Zonca's "Angels" Closing New York Film 1998 Festival; Event
Includes Numerous Cannes Entries
by Eugene Hernandez
Erick Zonca's debut film, "The Dreamlife of Angels," will close the 1998
New York Film Festival on October 11th. As previously announced,
Woody Allen's "Celebrity" opens the festival on September 25, 1998,
while Emir Kusturica's "Black Cat, White Cat" will be showcased as the
Festival Centerpiece on October 4th and 5th. According to organizers of the
Festival, Zonca joins an elite group of filmmakers whose first films close the
New York Festival, among them: Terrence Malick ("Badlands," NYFF 1973),
David Mamet ("House of Games," NYFF 1987), and Zhang Yimou, ("Red
Sorghum", NYFF 1988). "Dreamlife of Angels" debuted in May at the 1998
Cannes Film Festival where it was acquired for distribution by Sony Pictures
Classics. The film's two lead actresses, Elodie Bouchez and Natacha Pegnier
shared the Festival's Best Actress award.
Among the other Cannes 1998 films set to screen in New York are Todd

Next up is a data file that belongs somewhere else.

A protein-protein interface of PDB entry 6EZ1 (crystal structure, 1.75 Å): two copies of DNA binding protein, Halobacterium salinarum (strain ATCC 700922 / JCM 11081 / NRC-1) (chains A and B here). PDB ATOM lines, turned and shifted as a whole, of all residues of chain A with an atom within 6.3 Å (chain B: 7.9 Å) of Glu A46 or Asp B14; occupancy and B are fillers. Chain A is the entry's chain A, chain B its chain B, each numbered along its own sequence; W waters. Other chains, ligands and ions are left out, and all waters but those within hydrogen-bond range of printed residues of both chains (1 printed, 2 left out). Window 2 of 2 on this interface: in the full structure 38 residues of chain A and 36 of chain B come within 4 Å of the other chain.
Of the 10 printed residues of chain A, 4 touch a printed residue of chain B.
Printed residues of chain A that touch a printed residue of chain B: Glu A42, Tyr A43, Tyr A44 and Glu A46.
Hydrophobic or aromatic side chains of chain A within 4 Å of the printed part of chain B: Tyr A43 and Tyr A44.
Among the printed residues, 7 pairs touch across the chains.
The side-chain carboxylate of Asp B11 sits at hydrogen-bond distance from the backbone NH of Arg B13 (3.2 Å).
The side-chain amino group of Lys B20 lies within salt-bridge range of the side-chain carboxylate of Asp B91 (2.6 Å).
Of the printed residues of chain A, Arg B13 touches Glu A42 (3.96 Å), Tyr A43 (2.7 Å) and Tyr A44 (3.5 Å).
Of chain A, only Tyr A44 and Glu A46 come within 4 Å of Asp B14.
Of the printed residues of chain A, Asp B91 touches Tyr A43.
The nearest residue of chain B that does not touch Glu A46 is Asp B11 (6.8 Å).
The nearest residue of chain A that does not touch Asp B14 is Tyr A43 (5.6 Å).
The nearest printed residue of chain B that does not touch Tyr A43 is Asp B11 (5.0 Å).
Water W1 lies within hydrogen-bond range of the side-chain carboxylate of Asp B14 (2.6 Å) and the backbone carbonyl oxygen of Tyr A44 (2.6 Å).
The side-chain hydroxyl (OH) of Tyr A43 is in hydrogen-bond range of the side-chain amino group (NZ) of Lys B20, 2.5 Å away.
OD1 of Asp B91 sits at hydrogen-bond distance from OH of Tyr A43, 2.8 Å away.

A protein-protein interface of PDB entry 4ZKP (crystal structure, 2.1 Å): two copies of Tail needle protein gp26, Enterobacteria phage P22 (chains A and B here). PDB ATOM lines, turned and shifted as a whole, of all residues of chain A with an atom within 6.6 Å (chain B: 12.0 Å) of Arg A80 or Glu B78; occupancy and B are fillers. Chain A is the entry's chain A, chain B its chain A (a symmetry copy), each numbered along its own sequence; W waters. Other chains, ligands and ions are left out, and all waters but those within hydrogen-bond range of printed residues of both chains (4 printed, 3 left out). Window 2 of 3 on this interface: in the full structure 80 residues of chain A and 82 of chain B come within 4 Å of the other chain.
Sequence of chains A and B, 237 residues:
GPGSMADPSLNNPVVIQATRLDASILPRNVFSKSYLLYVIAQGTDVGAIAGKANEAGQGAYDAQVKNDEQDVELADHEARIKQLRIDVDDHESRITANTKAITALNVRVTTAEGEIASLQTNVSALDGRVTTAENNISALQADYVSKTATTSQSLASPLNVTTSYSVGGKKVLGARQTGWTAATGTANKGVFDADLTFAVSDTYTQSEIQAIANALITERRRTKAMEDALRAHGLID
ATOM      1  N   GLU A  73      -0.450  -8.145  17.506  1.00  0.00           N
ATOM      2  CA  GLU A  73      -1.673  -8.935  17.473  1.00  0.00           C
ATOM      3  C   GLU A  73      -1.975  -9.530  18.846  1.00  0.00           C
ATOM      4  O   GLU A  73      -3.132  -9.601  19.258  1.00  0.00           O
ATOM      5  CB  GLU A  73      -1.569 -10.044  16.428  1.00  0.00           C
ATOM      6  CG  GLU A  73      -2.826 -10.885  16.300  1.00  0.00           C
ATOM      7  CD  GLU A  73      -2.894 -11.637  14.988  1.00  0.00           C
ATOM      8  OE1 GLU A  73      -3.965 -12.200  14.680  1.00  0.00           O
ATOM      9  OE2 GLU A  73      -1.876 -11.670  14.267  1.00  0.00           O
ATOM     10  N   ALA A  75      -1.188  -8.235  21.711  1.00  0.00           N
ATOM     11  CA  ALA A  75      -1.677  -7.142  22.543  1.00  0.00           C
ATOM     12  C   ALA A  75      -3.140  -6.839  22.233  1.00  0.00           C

Solondz' "Happiness" which was recently dropped by October Films and will
be distributed by Good Machine, Todd Haynes' "Velvet Goldmine" which will
be released this fall by Miramax, Thomas Vinterberg's "Celebration" which
has been acquired by October, Marc Levin's Trimark release "Slam," John
Boorman's "The General", and Ken Loach's "My Name is Joe" which was
recently picked up by Artisan Entertainment.
In a conversation with indieWIRE last year following the announcement of
the 1997 festival lineup, selection committee Chair Richard Pena explained,
"because there are so many festivals out there, the sense of having works
that are completely unique to the New York Film Festival is difficult."
Despite the challenge, Pena has avoided a policy that would guarantee
that all NYFF films be premieres, explaining that is a decision better left
to a particular films' producers.
Twenty-six films from 15 countries (co-productions included) will be
screened. Eight are from the United States and eight are from France.
Among the other American entries are "Rushmore," Wes Anderson's
follow-up to "Bottle Rocket," Hal Hartley's "Book of Love," and Bill Condon's
"Gods and Monsters." While French films include, Gaspar Noe's "I Stand
Alone," Alain Resnais "Same Old Song," Olivier Assayas' "Late August,"
and Eric Rohmer's "A Tale of Autumn."
[The complete lineup
for the 1998 New York Film Festival is also available at indieWIRE.com]
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